News Releases

News Releases

Rabid Cat Confirmed in Horry County and Rabid Raccoon Confirmed in Orangeburg County; One Person and Two Pets Exposed

Sept. 13, 2023

COLUMBIA, S.C. — The South Carolina Department of Health and Environmental Control (DHEC) has confirmed two positive rabies cases in animals in two different counties:

  • A cat found near Tweety and Quiet avenues in Conway, S.C., has tested positive for rabies. One person was exposed and has been referred to their healthcare provider. One dog was exposed and will be quarantined as required in the South Carolina Rabies Control Act.
  • A raccoon found near Swearingen Lane and County Road OC 2303 in North, S.C., has tested positive for rabies. No people are known to have been exposed at this time. One dog was exposed and will be quarantined as required in the Rabies Control Act.

The Horry County cat and Orangeburg County raccoon were submitted to DHEC's laboratory for testing on Sept. 11, 2023, and were confirmed to have rabies on September 12, 2023. 

If you believe you, someone you know or your pets have come in contact with the Horry County cat, the Orangeburg County raccoon, or another animal that potentially has rabies, please call DHEC's Public Health Conway office at (843) 915-8801 or Orangeburg office at (803) 533-5480 during normal business hours (8:30 a.m.-5 p.m., Monday-Friday) or after hours and on holidays at (888) 847-0902 (Select Option 2).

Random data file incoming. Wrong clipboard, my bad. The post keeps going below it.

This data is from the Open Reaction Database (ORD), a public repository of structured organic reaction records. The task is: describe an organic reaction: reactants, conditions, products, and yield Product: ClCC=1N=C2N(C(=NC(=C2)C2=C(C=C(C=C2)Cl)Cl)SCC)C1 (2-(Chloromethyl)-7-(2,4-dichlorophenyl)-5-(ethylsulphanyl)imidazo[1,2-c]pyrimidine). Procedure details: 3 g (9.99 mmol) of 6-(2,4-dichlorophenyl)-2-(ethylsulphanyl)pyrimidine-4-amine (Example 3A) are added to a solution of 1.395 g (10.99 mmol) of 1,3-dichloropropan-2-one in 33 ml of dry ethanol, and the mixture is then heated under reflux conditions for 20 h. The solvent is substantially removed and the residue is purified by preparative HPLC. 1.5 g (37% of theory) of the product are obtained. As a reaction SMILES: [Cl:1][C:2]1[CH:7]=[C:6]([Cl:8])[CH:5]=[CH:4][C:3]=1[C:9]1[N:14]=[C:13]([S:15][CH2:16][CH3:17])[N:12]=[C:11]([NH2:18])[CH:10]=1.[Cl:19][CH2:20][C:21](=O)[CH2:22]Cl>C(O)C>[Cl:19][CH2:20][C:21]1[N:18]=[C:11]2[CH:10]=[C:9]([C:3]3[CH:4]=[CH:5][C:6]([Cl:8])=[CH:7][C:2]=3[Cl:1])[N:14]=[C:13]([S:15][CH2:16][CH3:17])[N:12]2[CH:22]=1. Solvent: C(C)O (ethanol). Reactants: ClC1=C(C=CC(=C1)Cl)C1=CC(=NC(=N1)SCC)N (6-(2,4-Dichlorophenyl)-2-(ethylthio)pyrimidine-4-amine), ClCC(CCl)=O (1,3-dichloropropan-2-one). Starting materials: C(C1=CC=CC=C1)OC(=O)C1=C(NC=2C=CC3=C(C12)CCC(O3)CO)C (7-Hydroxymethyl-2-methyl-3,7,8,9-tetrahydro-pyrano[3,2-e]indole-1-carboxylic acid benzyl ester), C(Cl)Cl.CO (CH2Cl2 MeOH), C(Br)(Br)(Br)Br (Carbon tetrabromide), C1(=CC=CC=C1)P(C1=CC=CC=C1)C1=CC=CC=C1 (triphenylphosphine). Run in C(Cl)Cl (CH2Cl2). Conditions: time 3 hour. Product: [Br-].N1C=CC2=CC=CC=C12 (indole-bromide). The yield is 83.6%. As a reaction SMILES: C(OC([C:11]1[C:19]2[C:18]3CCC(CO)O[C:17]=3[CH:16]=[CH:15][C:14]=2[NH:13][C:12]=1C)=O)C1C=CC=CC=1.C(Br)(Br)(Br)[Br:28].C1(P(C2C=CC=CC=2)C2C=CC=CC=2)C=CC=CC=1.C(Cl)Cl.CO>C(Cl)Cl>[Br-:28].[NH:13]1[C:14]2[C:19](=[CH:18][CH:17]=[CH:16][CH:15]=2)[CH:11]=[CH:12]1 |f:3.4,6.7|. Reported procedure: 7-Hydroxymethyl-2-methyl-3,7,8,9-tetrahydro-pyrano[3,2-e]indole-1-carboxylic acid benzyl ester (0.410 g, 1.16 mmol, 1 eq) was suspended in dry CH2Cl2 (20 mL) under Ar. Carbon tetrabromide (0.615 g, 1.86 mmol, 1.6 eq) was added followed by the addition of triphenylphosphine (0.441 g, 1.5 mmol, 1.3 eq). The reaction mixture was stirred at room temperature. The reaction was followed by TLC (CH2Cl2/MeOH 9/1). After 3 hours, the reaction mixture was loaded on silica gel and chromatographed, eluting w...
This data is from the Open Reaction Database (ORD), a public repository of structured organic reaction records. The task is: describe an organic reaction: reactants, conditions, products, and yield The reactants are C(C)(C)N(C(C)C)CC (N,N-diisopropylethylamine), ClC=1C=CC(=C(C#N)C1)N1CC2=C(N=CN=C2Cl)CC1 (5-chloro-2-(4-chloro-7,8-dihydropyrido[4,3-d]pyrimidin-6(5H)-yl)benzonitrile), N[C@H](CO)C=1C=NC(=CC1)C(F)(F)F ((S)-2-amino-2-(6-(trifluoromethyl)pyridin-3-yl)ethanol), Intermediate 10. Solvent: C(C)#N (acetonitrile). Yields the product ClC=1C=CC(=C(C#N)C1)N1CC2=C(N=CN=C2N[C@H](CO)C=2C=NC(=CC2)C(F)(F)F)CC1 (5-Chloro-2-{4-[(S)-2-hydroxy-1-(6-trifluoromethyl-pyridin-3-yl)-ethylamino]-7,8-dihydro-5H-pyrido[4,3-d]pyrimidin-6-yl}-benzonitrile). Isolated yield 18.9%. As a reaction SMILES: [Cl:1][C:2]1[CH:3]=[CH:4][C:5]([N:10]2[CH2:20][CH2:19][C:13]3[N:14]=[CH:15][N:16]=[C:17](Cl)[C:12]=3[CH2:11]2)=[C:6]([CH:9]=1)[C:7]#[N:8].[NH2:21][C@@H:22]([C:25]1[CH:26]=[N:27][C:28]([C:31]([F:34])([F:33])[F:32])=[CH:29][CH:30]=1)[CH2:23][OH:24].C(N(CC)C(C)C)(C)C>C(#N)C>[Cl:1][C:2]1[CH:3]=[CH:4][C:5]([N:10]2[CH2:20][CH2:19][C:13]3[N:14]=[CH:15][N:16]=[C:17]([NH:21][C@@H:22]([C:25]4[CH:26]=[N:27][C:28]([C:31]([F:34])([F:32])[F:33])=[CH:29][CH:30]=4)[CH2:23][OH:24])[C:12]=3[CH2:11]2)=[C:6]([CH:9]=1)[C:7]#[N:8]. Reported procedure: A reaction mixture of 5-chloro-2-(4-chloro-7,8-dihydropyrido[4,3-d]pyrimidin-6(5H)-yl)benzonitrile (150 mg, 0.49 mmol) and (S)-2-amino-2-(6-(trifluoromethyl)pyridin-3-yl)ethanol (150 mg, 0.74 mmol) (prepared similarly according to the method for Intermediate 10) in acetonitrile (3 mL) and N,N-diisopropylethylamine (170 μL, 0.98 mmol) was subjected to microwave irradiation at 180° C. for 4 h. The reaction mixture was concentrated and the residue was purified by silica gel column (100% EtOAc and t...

“Rabies is usually transmitted through a bite or scratch that allows saliva from an infected animal to be introduced into the body of a person or another animal. However, infected saliva or neural tissue contact with open wounds or areas such as the eyes, nose or mouth could also potentially transmit rabies," said Terri McCollister, Rabies Program director. “To reduce the risk of getting rabies, always give wild and stray animals their space.”

If you see an animal in need, avoid touching it and contact someone trained in handling animals, such as your local animal control officer, wildlife control operator or a wildlife rehabilitator. Please report all animal bites, scratches, and exposures to potentially rabid animals to DHEC. 

It is important to keep pets up to date on their rabies vaccination, as this is one of the easiest and most effective ways to protect against the disease. The cat from Horry County is the first animal in that county to test positive for rabies in 2023. The Orangeburg County raccoon is the third  animal in that county to test positive for rabies in 2023. There have been 61 cases of rabid animals statewide this year. Since 2002, South Carolina has averaged approximately 148 positive cases a year. Of the 83 confirmed rabies cases in South Carolina in 2022, none were from Horry County, and  one was in Orangeburg County.

Contact information for local Public Health offices is available at For more information on rabies visit or


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